As Toro y Moi, Chaz Bundick has been combining art-pop, funk and indie since 2001. His latest third album ‘Anything In Return’ has seen him develop his sound toward a refined, pop-influenced direction, with a wider range of influences from Arthur Russell to The-Dream.
Returning to Europe this summer, Toro stop off at Parklife as part of a huge Now Wave line-up on Sunday 9th June. We caught up with Chaz for a quick chat about his current projects and his approach to songwriting and production.
How are things at your end? You just got back from South America right?
Yeah, it was awesome. Not crazy hot down there, but it was cool. We were out there for about a week. I’ve done South America before – it’s a bit like the States meets Europe, or something. It’s a bit strange.
You’re living in California now, having moved from South Carolina. How important do you think that’s been in your development towards a style of music that’s slightly different, with a bit more of a hook-based pop approach?
Yeah, I moved maybe a year and a half ago, before the album was done. It’s way different – everything from the weather to the food to the aesthetic and feel of it. Overall, it’s a good vibe here. I like it a lot.
That’s what I was trying to do, to make it a bit more of an R ‘n’ B, pop-based album. Really, I don’t think the move out here was the main factor. It’s kind of like me always wanting to make an album like this, combined with having the resources out here. Being able to work in the studio like how I did with this album was definitely a big factor. I still sort of do everything at home and bring it into the studio to work on it later. My methods are still sort of the same. I’m not a big fan of working in the studio until it’s ready to be finalized.
How’s it been being on the road, to places like South America, and consolidating the old and new material in the same set?
Overall, it’s mixed. Some of the new stuff is really easy to do live and some stuff is a bit harder. For this album, I really wanted the songwriting to be strong first and then you can see how the production can make it even stronger. So if we’re playing it live, it doesn’t have to have to have same arrangement. That’s really one of the things that I learned from previous records, is that some of the songs weren’t that flexible when it came to playing them live; it just sounded like we were covering the song.
Do you think that’s because of the music itself, or it’s you developing as a performer to become more comfortable to change arrangements and add an element of improvisation and flexibility?
I think maybe both. You sort of learn over time that’s a combination of me feeling more comfortable and more ambitious with the songwriting and producing. A combination of those things makes it easier to be flexible and try new things, or even not do certain things; even if a song is a single, you might not play it because it’s not working live. I’ve been performing and playing shows since I was 15 now and I’ve always had that approach to where, if you’re not 100 per cent about it, then why are you doing it? No-one’s making you play the songs, so you don’t have to play it. The guys I’m playing with aren’t just studio musicians, they’re guys I’ve grown up with since I was in elementary school, college, middle school, high school, you know. We’ve done things together before this band, so we all make decisions to make the show as strong as possible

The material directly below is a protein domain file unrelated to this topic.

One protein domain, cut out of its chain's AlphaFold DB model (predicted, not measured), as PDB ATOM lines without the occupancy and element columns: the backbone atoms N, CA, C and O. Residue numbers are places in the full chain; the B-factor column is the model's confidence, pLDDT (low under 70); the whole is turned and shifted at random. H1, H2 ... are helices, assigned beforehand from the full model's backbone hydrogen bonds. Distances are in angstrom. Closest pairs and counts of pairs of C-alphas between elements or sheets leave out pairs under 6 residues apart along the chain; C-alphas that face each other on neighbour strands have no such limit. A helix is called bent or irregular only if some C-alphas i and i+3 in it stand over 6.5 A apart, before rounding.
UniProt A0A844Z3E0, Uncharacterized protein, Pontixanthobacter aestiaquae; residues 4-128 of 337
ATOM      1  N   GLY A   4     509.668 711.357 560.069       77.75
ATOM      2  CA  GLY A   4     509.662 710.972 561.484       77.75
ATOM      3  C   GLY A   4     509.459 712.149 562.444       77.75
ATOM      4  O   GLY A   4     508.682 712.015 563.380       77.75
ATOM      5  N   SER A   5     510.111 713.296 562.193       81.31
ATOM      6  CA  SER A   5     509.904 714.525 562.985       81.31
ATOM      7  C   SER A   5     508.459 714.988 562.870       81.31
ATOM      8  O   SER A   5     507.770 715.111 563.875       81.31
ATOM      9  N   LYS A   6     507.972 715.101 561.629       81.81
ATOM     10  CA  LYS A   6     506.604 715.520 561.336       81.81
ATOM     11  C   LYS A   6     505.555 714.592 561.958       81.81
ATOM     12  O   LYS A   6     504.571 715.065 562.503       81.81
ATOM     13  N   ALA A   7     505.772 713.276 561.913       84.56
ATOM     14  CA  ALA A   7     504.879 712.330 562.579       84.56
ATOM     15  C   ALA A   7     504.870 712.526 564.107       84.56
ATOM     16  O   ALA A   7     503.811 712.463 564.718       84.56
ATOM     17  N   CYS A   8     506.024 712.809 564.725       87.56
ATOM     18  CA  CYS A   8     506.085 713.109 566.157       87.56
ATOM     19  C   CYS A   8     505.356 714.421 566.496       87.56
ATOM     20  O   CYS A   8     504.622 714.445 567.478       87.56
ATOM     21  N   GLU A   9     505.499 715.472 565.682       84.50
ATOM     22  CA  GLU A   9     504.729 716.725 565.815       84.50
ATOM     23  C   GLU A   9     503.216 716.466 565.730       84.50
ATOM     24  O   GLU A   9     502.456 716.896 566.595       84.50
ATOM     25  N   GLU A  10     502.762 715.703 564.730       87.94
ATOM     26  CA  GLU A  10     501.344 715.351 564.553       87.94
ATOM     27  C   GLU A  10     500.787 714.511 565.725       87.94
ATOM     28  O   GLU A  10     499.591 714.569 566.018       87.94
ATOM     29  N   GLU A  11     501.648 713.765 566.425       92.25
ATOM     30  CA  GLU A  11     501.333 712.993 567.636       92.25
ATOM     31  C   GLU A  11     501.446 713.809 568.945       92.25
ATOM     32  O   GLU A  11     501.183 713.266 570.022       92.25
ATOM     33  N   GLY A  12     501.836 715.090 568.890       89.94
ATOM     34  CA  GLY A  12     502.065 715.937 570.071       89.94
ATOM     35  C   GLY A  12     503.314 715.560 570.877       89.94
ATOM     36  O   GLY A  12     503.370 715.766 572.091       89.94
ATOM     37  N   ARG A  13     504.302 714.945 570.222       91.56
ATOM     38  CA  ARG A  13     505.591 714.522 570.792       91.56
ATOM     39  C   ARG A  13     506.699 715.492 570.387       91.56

You’ve done three albums worth of Toro y Moi material, and you’re now producing separately under the name of Les Sins. What is it that makes you desire a new project?
I’ve been wanting to write songs like these for a long time and it just sort of came down to making time for it. These are very different songs – they’re producer-based and they’re not pop songs. The main motivation for Les Sins was to have a project that allows you to experiment without worrying about alienating any of your fans, and just sort of explore the whole electronic music genre. I think that it’s always fun to experiment with stuff and when you keep it all under one name, it makes it hard sometimes because certain assumptions are made after you’ve made your first few albums. So it’s allowed me to do what I want.
What’s it been like releasing material through Dan Snaith’s (Caribou, Daphni) label? Is he a good person to work closely with?
Oh, definitely. He’s an awesome guy and he’s an idol of mine, for sure. I’ve always looked up to him. We went on tour back in 2010 and I just got to see how he worked, and how the band works. It’s pretty amazing, the work ethic they share. He’s such a smart dude as well. Working with Dan is great.
How are you feeling about playing at Parklife this year? Are you looking forward to returning to Manchester?
I remember playing at The Deaf Institute. That was awesome. We’ve never really had the chance to spend too much time in Manchester, but playing in England and Ireland, it’s got more of a stress-free feel, for sure. [In America], having to travel in a van and fly every day, it’s a little bit harder to get in the groove of things. I’m looking forward to it. The music scene and the way the crowd receives that genre of music, everyone’s a little bit more experienced and more into it.Reuse content